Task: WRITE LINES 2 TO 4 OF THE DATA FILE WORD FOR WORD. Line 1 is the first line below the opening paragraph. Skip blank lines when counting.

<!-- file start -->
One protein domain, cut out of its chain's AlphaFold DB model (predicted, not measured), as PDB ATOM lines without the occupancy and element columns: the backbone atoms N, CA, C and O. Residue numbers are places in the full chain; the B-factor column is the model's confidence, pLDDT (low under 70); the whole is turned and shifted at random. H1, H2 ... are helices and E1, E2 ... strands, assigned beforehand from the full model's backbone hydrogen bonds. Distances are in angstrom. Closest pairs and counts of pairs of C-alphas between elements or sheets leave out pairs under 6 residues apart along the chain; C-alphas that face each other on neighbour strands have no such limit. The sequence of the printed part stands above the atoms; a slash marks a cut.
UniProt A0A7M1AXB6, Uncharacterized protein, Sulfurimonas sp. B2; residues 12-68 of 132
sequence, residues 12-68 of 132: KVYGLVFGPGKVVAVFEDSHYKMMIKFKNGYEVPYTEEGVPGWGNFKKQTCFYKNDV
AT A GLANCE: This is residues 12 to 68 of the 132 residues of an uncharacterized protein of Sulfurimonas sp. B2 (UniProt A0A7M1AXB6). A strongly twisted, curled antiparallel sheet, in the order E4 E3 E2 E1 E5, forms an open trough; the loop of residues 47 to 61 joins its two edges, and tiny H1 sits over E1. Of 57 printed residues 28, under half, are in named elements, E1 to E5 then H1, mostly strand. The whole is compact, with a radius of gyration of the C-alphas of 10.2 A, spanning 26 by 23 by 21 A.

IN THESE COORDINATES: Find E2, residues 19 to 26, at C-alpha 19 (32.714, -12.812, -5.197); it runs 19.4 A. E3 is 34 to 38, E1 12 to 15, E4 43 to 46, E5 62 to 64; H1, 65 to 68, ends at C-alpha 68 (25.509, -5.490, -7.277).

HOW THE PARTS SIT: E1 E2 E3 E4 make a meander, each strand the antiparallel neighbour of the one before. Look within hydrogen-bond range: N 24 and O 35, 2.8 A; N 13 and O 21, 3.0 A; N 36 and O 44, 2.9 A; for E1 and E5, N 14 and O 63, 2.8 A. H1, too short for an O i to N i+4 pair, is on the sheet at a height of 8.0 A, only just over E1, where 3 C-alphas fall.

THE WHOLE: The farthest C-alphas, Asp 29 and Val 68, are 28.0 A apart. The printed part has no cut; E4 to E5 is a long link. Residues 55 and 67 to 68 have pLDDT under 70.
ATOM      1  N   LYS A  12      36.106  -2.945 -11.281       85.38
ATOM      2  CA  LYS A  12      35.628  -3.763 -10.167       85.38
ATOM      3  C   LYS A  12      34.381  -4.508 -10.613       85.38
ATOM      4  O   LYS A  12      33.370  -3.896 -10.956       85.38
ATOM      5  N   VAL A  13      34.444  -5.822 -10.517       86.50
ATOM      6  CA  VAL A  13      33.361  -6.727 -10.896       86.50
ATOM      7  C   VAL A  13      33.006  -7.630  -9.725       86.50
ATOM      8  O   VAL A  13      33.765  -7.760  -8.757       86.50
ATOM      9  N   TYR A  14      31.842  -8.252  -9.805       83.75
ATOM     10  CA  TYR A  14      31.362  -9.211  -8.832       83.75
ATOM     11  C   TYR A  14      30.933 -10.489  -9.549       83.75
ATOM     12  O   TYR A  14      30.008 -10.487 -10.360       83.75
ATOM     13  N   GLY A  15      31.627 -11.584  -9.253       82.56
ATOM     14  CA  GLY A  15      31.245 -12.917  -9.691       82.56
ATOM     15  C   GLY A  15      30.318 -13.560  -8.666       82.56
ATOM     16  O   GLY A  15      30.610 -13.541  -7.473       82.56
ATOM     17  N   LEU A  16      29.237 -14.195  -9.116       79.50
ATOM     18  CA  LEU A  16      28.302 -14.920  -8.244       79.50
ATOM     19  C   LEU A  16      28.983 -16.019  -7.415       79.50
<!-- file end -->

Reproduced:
sequence, residues 12-68 of 132: KVYGLVFGPGKVVAVFEDSHYKMMIKFKNGYEVPYTEEGVPGWGNFKKQTCFYKNDV
AT A GLANCE: This is residues 12 to 68 of the 132 residues of an uncharacterized protein of Sulfurimonas sp. B2 (UniProt A0A7M1AXB6). A strongly twisted, curled antiparallel sheet, in the order E4 E3 E2 E1 E5, forms an open trough; the loop of residues 47 to 61 joins its two edges, and tiny H1 sits over E1. Of 57 printed residues 28, under half, are in named elements, E1 to E5 then H1, mostly strand. The whole is compact, with a radius of gyration of the C-alphas of 10.2 A, spanning 26 by 23 by 21 A.

IN THESE COORDINATES: Find E2, residues 19 to 26, at C-alpha 19 (32.714, -12.812, -5.197); it runs 19.4 A. E3 is 34 to 38, E1 12 to 15, E4 43 to 46, E5 62 to 64; H1, 65 to 68, ends at C-alpha 68 (25.509, -5.490, -7.277).